The rhododendrons, azaleas, and viburnums are abloom! Our annual May Day Parade and Maypole Dance, hosted by Brasstown Morris Dancers is just around the corner, on Saturday, April 28. Read about this spring tradition in The Folk School Cookbook. Here’s an excerpt from page 80, written by former Resident Artist in Cooking, Nanette Davidson.

When winter fades and the trees and shrubs burst into glorious bloom, the Folk School tractor lumbers out of the shed and is given a circular turn to mow around the Maypole field. For the last dozen years or more it’s been Jan or John Clarke who climbs to the top of the twenty-foot pole and wedges there a wooden ring holding many pairs of colorful ribbons. As he lets each ribbon drop to the ground, the inevitable wind tangles them up faster than we can put them in the hands of eager children and “grown-ups,” ready to weave them around the pole to the sound of the fiddle, accordion, and banjo.

May Day celebrations and maypole dancing go way back in Celtic history. Often a live tree was cut in the forest early one May morning and erected in the town square. The ensuing dance was a way to plead for a fruitful harvest and it was also an excuse to frolic in the fresh sunshine, one we still consider valid in rural Appalachia. During Victorian England, about the time that Olive Campbell was a lovely young woman, the originally pagan rite of spring was transformed into a celebration of maidens and virtue that spread across the pond to college campuses of women’s schools in the United States. Young women would dress in white and promenade the grounds. They would have tea and elect a queen of May.

I wanted to reintroduce Maypole dancing to the Folk School at a time when our garland team, Rural Felicity, had many young daughters participating. We were a ready group of women of all ages and we already had some white dresses. As those young girls grew up and moved on we invited new young dancers from the community to keep the tradition alive. Some brought their parents too. Now we gather up all of our Morris dancers, band, and ribbon bearers to parade through campus on the first Saturday of May. We stop in the Community Room, recite a verse, sing a song, and then invite all the dancers and students on campus to follow us down to the Maypole ground where a good time is had by all. Unless it rains. If it does, we do it indoors because we also have a portable Maypole, just in case.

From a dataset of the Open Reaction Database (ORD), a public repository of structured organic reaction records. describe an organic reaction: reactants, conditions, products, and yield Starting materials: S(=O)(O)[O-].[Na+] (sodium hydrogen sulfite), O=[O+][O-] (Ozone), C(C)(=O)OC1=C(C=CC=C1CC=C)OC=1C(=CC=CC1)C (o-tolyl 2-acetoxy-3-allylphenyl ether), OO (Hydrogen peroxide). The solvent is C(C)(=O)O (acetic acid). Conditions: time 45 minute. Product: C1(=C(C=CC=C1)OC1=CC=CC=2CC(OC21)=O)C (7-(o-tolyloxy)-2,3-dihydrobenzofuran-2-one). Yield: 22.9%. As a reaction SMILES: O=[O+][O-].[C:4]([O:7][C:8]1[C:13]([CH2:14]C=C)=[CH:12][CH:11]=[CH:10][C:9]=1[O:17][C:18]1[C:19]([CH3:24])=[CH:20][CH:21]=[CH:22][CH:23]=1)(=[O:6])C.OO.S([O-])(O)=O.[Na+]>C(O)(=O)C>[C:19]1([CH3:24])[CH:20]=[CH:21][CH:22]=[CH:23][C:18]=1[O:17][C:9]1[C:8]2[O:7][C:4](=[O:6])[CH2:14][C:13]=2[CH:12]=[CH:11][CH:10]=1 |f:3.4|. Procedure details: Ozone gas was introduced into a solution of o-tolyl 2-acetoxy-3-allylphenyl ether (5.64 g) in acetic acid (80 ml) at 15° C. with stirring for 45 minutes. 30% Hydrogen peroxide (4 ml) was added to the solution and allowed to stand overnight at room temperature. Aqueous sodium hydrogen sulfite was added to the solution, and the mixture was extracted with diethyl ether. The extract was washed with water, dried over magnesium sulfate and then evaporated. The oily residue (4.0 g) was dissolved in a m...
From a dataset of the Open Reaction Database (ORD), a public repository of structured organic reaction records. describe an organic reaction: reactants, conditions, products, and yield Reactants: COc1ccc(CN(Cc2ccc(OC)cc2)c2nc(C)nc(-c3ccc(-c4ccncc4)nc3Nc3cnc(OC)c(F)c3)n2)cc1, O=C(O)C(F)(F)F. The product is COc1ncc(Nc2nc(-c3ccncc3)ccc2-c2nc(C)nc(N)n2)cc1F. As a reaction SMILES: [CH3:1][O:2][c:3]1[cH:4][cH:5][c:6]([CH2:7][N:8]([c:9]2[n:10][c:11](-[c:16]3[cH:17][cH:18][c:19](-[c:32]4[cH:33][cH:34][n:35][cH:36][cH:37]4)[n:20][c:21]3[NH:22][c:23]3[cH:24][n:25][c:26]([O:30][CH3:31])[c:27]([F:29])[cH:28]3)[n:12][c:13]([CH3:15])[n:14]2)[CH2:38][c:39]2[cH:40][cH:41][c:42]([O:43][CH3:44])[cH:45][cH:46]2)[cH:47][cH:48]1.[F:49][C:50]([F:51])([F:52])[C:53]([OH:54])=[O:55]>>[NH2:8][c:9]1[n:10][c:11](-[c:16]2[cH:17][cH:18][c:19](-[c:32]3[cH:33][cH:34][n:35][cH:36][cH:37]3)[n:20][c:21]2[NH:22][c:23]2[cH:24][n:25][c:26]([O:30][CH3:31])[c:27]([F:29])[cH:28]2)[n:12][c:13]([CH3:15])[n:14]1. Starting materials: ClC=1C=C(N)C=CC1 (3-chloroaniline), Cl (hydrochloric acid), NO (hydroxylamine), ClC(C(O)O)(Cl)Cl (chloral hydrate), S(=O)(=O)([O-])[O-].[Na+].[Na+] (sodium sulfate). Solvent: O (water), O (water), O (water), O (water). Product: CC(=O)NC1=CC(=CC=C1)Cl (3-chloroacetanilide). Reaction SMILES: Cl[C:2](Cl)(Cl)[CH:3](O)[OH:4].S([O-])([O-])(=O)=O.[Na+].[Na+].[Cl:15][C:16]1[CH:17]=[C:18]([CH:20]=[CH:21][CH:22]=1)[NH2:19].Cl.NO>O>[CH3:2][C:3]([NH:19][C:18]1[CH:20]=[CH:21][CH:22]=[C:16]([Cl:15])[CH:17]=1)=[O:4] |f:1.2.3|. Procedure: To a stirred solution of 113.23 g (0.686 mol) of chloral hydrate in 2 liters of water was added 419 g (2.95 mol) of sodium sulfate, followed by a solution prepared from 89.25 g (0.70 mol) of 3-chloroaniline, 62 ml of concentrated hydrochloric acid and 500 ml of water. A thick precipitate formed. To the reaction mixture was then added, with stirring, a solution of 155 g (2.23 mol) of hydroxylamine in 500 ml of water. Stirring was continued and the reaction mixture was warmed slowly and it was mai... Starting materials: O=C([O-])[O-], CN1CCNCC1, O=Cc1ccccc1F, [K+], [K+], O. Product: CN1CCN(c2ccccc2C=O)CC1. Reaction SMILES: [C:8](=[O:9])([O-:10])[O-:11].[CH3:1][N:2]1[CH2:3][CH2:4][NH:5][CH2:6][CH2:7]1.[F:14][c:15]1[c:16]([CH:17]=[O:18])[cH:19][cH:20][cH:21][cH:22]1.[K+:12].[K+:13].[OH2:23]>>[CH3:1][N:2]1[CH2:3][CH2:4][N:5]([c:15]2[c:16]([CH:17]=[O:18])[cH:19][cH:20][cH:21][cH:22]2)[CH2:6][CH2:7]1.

You can pick up your own copy of “The Folk School Cookbook” here, on our Facebook page, or at the Folk School Craft Shop, Malaprops in Asheville, Highland Books in Brevard, Curiosity Shop in Murphy, Highlander Gallery in Brasstown, and City Lights in Sylva.

2019 Spring May Day Parade and Maypole Dance – Saturday, April 27

The Brasstown Morris Dancers & Band will lead a parade that begins at Festival Barn and ends at the Maypole located next to Davidson Hall. Watch Maypole and traditional dances performed by Stix in the Mud NW Border Morris, Rural Felicity Garland, Dame’s Rocket NW Clog Morris, and Magic Rapper. Guests are welcome! Bring your friends and family, a blanket and picnic lunch to enjoy after the dancing. Please park in the gravel lot on the corner of Brasstown and Harshaw Road.

11:45 a.m.: Parade begins at Festival Barn, crosses Brasstown Rd to Davidson Lane, and ends at the Maypole next to Davidson Hall.
12:00-12:30 p.m.: Maypole Dance (at the Maypole next to Davidson Hall) followed by Morris dancing on the drive next to the Craft Shop.


John C. Campbell Folk School
About John C. Campbell Folk School

The Folk School transforms lives, bringing people together in a nurturing environment for experiences in learning and community life that spark self-discovery. Located in scenic Brasstown, North Carolina, the Folk School offers year-round weeklong and weekend classes for adults in craft, art, music, dance, cooking, gardening, nature studies, photography and writing.